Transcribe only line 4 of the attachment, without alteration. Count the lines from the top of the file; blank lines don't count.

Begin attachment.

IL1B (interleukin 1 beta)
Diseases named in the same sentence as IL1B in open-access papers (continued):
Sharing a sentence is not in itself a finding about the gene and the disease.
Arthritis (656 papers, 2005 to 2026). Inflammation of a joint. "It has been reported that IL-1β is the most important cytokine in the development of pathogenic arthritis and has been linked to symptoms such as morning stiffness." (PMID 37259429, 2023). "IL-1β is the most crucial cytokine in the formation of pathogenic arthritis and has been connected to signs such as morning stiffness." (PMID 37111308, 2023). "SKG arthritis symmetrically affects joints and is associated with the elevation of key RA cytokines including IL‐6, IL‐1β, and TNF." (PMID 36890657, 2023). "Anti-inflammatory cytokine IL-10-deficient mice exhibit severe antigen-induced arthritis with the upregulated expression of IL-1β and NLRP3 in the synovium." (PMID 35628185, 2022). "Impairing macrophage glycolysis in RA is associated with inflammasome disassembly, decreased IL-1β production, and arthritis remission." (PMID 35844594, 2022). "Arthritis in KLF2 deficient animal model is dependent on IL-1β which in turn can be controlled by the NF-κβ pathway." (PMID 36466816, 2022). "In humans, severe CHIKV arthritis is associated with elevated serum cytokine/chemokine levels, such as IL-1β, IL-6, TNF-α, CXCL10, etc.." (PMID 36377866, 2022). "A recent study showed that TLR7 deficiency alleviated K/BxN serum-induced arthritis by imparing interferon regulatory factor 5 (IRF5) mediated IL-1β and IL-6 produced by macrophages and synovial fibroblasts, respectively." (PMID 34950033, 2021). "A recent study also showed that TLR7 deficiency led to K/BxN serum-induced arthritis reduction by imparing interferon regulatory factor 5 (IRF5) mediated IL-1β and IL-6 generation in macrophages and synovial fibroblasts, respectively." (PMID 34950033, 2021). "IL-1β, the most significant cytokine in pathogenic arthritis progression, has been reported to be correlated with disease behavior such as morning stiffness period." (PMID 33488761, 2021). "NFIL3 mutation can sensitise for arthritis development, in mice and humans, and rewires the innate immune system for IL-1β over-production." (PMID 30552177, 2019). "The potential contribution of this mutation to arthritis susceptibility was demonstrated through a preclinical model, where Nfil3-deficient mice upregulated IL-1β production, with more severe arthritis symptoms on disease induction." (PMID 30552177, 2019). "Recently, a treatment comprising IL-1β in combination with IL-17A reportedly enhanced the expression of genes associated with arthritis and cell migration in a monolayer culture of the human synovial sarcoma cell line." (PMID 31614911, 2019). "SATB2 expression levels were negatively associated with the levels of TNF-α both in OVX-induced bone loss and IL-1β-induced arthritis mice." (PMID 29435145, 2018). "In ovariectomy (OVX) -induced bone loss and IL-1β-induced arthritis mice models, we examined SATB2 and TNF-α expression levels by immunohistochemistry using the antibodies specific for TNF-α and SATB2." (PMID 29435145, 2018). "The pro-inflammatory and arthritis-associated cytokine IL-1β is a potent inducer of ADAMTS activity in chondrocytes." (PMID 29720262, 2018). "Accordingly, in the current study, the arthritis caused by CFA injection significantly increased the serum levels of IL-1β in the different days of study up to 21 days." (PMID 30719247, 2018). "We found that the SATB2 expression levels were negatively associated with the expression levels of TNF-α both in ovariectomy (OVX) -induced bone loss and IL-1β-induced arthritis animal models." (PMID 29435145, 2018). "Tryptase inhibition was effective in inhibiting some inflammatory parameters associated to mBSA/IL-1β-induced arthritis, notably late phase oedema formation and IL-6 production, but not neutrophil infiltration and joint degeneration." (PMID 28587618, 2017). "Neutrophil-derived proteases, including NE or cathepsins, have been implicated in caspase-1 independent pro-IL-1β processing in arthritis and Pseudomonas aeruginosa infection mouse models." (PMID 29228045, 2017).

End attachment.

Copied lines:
Arthritis (656 papers, 2005 to 2026). Inflammation of a joint. "It has been reported that IL-1β is the most important cytokine in the development of pathogenic arthritis and has been linked to symptoms such as morning stiffness." (PMID 37259429, 2023). "IL-1β is the most crucial cytokine in the formation of pathogenic arthritis and has been connected to signs such as morning stiffness." (PMID 37111308, 2023). "SKG arthritis symmetrically affects joints and is associated with the elevation of key RA cytokines including IL‐6, IL‐1β, and TNF." (PMID 36890657, 2023). "Anti-inflammatory cytokine IL-10-deficient mice exhibit severe antigen-induced arthritis with the upregulated expression of IL-1β and NLRP3 in the synovium." (PMID 35628185, 2022). "Impairing macrophage glycolysis in RA is associated with inflammasome disassembly, decreased IL-1β production, and arthritis remission." (PMID 35844594, 2022). "Arthritis in KLF2 deficient animal model is dependent on IL-1β which in turn can be controlled by the NF-κβ pathway." (PMID 36466816, 2022). "In humans, severe CHIKV arthritis is associated with elevated serum cytokine/chemokine levels, such as IL-1β, IL-6, TNF-α, CXCL10, etc.." (PMID 36377866, 2022). "A recent study showed that TLR7 deficiency alleviated K/BxN serum-induced arthritis by imparing interferon regulatory factor 5 (IRF5) mediated IL-1β and IL-6 produced by macrophages and synovial fibroblasts, respectively." (PMID 34950033, 2021). "A recent study also showed that TLR7 deficiency led to K/BxN serum-induced arthritis reduction by imparing interferon regulatory factor 5 (IRF5) mediated IL-1β and IL-6 generation in macrophages and synovial fibroblasts, respectively." (PMID 34950033, 2021). "IL-1β, the most significant cytokine in pathogenic arthritis progression, has been reported to be correlated with disease behavior such as morning stiffness period." (PMID 33488761, 2021). "NFIL3 mutation can sensitise for arthritis development, in mice and humans, and rewires the innate immune system for IL-1β over-production." (PMID 30552177, 2019). "The potential contribution of this mutation to arthritis susceptibility was demonstrated through a preclinical model, where Nfil3-deficient mice upregulated IL-1β production, with more severe arthritis symptoms on disease induction." (PMID 30552177, 2019). "Recently, a treatment comprising IL-1β in combination with IL-17A reportedly enhanced the expression of genes associated with arthritis and cell migration in a monolayer culture of the human synovial sarcoma cell line." (PMID 31614911, 2019). "SATB2 expression levels were negatively associated with the levels of TNF-α both in OVX-induced bone loss and IL-1β-induced arthritis mice." (PMID 29435145, 2018). "In ovariectomy (OVX) -induced bone loss and IL-1β-induced arthritis mice models, we examined SATB2 and TNF-α expression levels by immunohistochemistry using the antibodies specific for TNF-α and SATB2." (PMID 29435145, 2018). "The pro-inflammatory and arthritis-associated cytokine IL-1β is a potent inducer of ADAMTS activity in chondrocytes." (PMID 29720262, 2018). "Accordingly, in the current study, the arthritis caused by CFA injection significantly increased the serum levels of IL-1β in the different days of study up to 21 days." (PMID 30719247, 2018). "We found that the SATB2 expression levels were negatively associated with the expression levels of TNF-α both in ovariectomy (OVX) -induced bone loss and IL-1β-induced arthritis animal models." (PMID 29435145, 2018). "Tryptase inhibition was effective in inhibiting some inflammatory parameters associated to mBSA/IL-1β-induced arthritis, notably late phase oedema formation and IL-6 production, but not neutrophil infiltration and joint degeneration." (PMID 28587618, 2017). "Neutrophil-derived proteases, including NE or cathepsins, have been implicated in caspase-1 independent pro-IL-1β processing in arthritis and Pseudomonas aeruginosa infection mouse models." (PMID 29228045, 2017).